We have been told that the Indian economy has been running like a mad bull, surpassing China in the recent past as the fastest growing major economy. This raging bull will be constantly hungry for more manpower, something India is in no shortage of. Our population is significantly below 35 years and is expected to get younger by 2020 (go figure!)
But are we prepared to accommodate this massive workforce growth? The net employment outlook (percentage of net employment opportunities expected by recruiters), though on a positive turn, back in the latter half of 2017 stood only at 18%.
This was a much smaller rise as compared to the hiring intentions in the years before, when the net employment outlook in 2005 was in the neighbourhood of 40%, showing a decline of nearly 20% points over the years, as per Manpower Group’s survey.
In this article, we will take a shallow dive into employment statistics and outlook, as per various studies and industrial sectors.
According to the KLEMS India Database, a research supported by the Reserve Bank of India, growth rate of total employment (in percentage) in the total Indian economy has shrunk, as compared to its previous years, as of 2015-16.
From a 2.4% growth in the early 1980s, it is now at a 0.1% decline, with a hopeful 0.1% improvement over the decline the year before. Though this big picture comprises of several successful and other not-so-successful sectors like Agriculture.
Moving on from the bird’s eye view to a ground level status, here are some sector wise takeaways according to TeamLease’s Employment Outlook Report 2017-18.
The net employment change refers to the number of respondents interested in hiring minus the number who are not, over the next six months of the financial year. The second column refers to employment outlook change of the second half of the 2017-18 financial year over the first.
|Popular Sectors||Net Employment Change||Remarks|
|Financial Services||3%||Increase in RBI licenses to private sector to improve the sector|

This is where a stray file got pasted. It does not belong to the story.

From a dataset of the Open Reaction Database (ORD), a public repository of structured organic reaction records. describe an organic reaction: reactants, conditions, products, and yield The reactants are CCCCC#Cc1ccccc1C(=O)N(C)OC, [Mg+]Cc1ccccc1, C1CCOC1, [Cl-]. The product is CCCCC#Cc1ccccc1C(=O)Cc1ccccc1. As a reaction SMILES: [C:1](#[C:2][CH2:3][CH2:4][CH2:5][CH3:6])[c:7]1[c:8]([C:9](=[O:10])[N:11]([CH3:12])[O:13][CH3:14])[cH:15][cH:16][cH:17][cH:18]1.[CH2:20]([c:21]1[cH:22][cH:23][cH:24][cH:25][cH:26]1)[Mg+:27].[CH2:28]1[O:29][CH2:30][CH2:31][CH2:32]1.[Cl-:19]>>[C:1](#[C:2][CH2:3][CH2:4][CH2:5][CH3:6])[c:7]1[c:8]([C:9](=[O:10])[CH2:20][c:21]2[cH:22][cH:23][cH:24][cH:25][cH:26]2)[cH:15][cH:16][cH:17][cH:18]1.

|Knowledge Process Outsourcing (KPO)||2%||Demand for analytics professionals to increase|
|Health & Pharmaceuticals||1%||Large scale medical establishments fuelling hiring. Specialized health care professionals to be in demand. Eg: Hospice, Ambulatory Care, etc|
|eCommerce & Tech Startups||1%||Demand for data analysts, machine learning, UX/UI designers etc to increase|
|Power & Energy||1%||Government funding to help hiring, with renewable energy sector to hire maasively|
|Media & Entertainment||1%||Revenues are rising and the sector is expected to grow massively|
|Telecommunications||0%||5G, M2M, IoT to increase recruitment demand|
|Retail||0%||Major brands will expand. Walmart to open up 40k+ jobs in the north|
|Information Technology||0%||Firms hiring on strict need-basis, except for Infosys. Industry is predicted to create 20-38% fewer jobs|
|Educational Services||-1%||Need for skilled workers in analytics, machine learning, etc. Though heavily dependent on govt. initiatives for job creation.|
|Fast Moving Consumer Goods & Durables||-1%||Hiring on hold except for certain major Indian brands|
|Manufacturing, Engineering & Infrastructure||-2%||Hiring has declined, though showing possible signs of improvement.|
|BPO/ITeS||-3%||Hiring has declined.|
Other sectors like Power & Energy, Media, Telecommunications, and Retail had little to no change in employment outlook. Whereas Travel & Hospitality, Agriculture and Construction & Real Estate are taking big employment hits in the neighbourhood of 4-7% decline.
As far as salary trends are concerned, according to the Q3 2017 Salary Budget Planning Report by Willis Tower Watson, India is projected to increase salaries by 2-3% in middle management level for average performers, a still or decline in salary hikes in upper management, while an overall average of 10% for junior management.
The sectors with the largest hikes are in Energy, Retail, and FMCG. Projected salary in Financial Services is less than other sectors while Media and Pharmaceuticals is projected to be less than their 2017 salary hikes.
With a billion mouths to feed, and nearly 500 million in the Indian workforce, creation and sustenance of jobs is the way out of the bleak employment outlook. Though largely positive in many sectors, the growth is simply not enough and some of the culprits are obvious, but not easily solvable.
Though promises by governments and their policies seem to be ever increasing, the country is still suffering from large scale unemployment, and promise of job creation keeps alluding the population. Here are some major problems, among others, that are plaguing the Indian employment landscape.
|Education Level||Number (in millions)||Share in Labour Force|
|Literate without formal schooling||2.12||0.45%|
|Below Primary + Primary||102.38||21.78%|
|Graduate + Above||37.41||7.96%|
Source: Planning Commission 2017
When over 65% of your workforce is less than high-school pass, with nearly 50% with primary or less education, there is clearly a skill problem. And a lack of sufficient skill can lead to a lack of decent employment opportunities.
Let us be hopeful of our status as being one of the youngest workforce countries in the world. However, if we don’t actively work to improve for the future, the Growth Rate of Total Economy Employment plot above will increasingly resemble a child’s slide, slipping more and more into the depths of unemployment despair.
Hey, but we are not about to leave you with a frown. Here are some links to keep you chugging at a better future.
Or just peek into our repertoire of some gyaan on career options in India.